I blinked. I didn’t speak.

Dickens didn’t get it quite right, I thought.  I can close my eyes and this apparition disappears.

But I couldn’t close my eyes.

“The torch isn’t burned out.  If there is not a willing torch bearer to take it up, it can’t be passed,” he said.

I wondered what in the hell he was talking about.  I  heard a horse’s galloping hooves and a warning.  It was after midnight I assumed; I couldn’t make out the warning.  Was that the same Boston accent?

“There’s a dark path still ahead. He’ll have to run it on his own, for a while longer.”

A podium appeared, and the apparition stepped behind it, and smiled.  I almost recognized the room. A luncheon. Reporters.  I found myself in that balcony upstairs where I’d often sat during my tour of DC, having not paid for the lunch (Orrin Hatch always pinched pennies). Late again, I missed the introduction.

His chin held high, he stared straight at me.  My midnight ideas notebook was open to a blank page, and I fumbled for a pen. Did I imagine that gibberish squeal that an audio tape makes when it’s rewound?

I missed some joke.  The audience below me laughed.  The apparition, more solid than before but faded in color, nodded as I understood he meant I should take notes. If it was a dream, surely his voice would not be so clear. He looked briefly at his notes, smiled, then got a serious look on his face as he surveyed the crowd.

The modern presidential campaign covers every issue in and out of the platform from cranberries to creation. But the public is rarely alerted to a candidate’s views about the central issue on which all the rest turn. That central issue — and the point of my comments this noon — is not the farm problem or defense or India. It is the presidency itself.

Cranberries?  It’s close to Thanksgiving.  Oh!  The cranberry scare!  I remember that Thanksgiving we swore off the things.  Some pesticide issue — I was a child — I strained to recall the details.  We lived in Burley, Idaho, then.  It must have been the early 1960s.  Some message about pesticides? I wondered.

Of course a candidate’s views on specific policies are important, but Theodore Roosevelt and William Howard Taft shared policy views with entirely different results in the White House. Of course it is important to elect a good man with good intentions, but Woodrow Wilson and Warren G. Harding were both good men with good intentions; so were Lincoln and Buchanan; but there is a Lincoln Room in the White House and no Buchanan Room.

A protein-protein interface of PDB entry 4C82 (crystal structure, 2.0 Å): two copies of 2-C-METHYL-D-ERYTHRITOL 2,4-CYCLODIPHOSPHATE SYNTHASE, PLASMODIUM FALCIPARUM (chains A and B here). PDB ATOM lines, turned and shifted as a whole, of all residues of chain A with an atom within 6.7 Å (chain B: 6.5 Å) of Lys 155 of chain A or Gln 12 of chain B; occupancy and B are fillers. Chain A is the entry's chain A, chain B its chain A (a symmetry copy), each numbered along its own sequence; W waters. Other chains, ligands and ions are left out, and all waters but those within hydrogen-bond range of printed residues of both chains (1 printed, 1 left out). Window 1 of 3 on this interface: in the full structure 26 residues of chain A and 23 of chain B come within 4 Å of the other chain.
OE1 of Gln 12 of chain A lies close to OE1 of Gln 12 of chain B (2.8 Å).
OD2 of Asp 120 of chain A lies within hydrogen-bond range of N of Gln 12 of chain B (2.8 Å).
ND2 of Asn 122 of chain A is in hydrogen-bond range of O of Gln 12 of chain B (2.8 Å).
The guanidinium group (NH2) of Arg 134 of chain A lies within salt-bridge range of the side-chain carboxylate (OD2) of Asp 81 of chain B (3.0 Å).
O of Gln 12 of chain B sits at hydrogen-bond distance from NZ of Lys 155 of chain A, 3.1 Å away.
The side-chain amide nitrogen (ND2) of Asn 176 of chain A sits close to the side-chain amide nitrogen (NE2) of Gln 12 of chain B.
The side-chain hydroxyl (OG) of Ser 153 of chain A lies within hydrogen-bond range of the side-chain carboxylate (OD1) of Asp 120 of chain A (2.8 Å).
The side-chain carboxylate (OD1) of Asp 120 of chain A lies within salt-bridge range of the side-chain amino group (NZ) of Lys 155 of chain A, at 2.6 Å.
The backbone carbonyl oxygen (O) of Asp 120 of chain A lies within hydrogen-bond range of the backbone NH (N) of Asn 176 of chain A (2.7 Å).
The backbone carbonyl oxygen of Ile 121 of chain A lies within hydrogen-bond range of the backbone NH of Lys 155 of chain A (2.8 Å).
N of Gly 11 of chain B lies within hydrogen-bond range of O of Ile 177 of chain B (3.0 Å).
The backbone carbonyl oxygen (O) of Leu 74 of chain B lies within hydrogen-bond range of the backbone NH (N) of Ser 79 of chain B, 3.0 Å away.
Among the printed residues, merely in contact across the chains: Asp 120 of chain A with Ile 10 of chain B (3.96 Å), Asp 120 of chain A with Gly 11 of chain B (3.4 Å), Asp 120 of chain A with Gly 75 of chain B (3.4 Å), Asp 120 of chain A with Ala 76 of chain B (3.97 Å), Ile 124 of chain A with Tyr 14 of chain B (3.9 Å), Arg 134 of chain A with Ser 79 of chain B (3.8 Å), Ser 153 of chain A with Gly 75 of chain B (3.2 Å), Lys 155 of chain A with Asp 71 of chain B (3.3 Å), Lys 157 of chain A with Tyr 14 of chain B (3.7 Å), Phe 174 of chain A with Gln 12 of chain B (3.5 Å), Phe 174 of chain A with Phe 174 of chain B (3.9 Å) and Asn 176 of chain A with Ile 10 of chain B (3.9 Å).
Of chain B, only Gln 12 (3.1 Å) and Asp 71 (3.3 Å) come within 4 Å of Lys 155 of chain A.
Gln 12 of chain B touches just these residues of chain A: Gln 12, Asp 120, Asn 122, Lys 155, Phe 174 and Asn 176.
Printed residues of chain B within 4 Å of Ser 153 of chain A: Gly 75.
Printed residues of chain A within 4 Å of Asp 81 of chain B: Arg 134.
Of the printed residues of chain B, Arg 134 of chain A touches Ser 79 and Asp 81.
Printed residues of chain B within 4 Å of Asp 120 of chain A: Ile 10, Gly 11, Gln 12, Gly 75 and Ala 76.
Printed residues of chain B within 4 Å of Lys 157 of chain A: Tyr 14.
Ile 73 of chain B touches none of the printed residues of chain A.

Campaigns. We just ended one. Does this guy know what he’s talking about?  How weary we are?

The history of this Nation — its brightest and its bleakest pages — has been written largely in terms of the different views our Presidents have had of the Presidency itself. This history ought to tell us that the American people in 1960 have an imperative right to know what any man bidding for the Presidency thinks about the place he is bidding for, whether he is aware of and willing to use the powerful resources of that office; whether his model will be Taft or Roosevelt, Wilson or Harding.

Not since the days of Woodrow Wilson has any candidate spoken on the presidency itself before the votes have been irrevocably cast. Let us hope that the 1960 campaign, in addition to discussing the familiar issues where our positions too often blur, will also talk about the presidency itself, as an instrument for dealing with those issues, as an office with varying roles, powers, and limitations

During the past 8 years, we have seen one concept of the Presidency at work. Our needs and hopes have been eloquently stated — but the initiative and follow-through have too often been left to others. And too often his own objectives have been lost by the President’s failure to override objections from within his own party, in the Congress or even in his Cabinet.

The American people in 1952 and 1956 may have preferred this detached, limited concept of the Presidency after 20 years of fast-moving, creative Presidential rule. Perhaps historians will regard this as necessarily one of those frequent periods of consolidation, a time to draw breath, to recoup our national energy. To quote the state of the Union message: “No Congress . . . on surveying the state of the Nation, has met with a more pleasing prospect than that which appears at the present time.”

Unfortunately this is not Mr. Eisenhower’s last message to the Congress, but Calvin Coolidge’s. He followed to the White House Mr. Harding, whose sponsor declared very frankly that the times did not demand a first-rate President. If true, the times and the man met.

But the question is what do the times — and the people — demand for the next 4 years in the White House?

They demand a vigorous proponent of the national interest — not a passive broker for conflicting private interests. They demand a man capable of acting as the commander in chief of the Great Alliance, not merely a bookkeeper who feels that his work is done when the numbers on the balance sheet come even. They demand that he be the head of a responsible party, not rise so far above politics as to be invisible — a man who will formulate and fight for legislative policies, not be a casual bystander to the legislative process.

Today a restricted concept of the Presidency is not enough. For beneath today’s surface gloss of peace and prosperity are increasingly dangerous, unsolved, long postponed problems — problems that will inevitably explode to the surface during the next 4 years of the next administration — the growing missile gap, the rise of Communist China, the despair of the underdeveloped nations, the explosive situations in Berlin and in the Formosa Straits, the deterioration of NATO, the lack of an arms control agreement, and all the domestic problems of our farms, cities, and schools.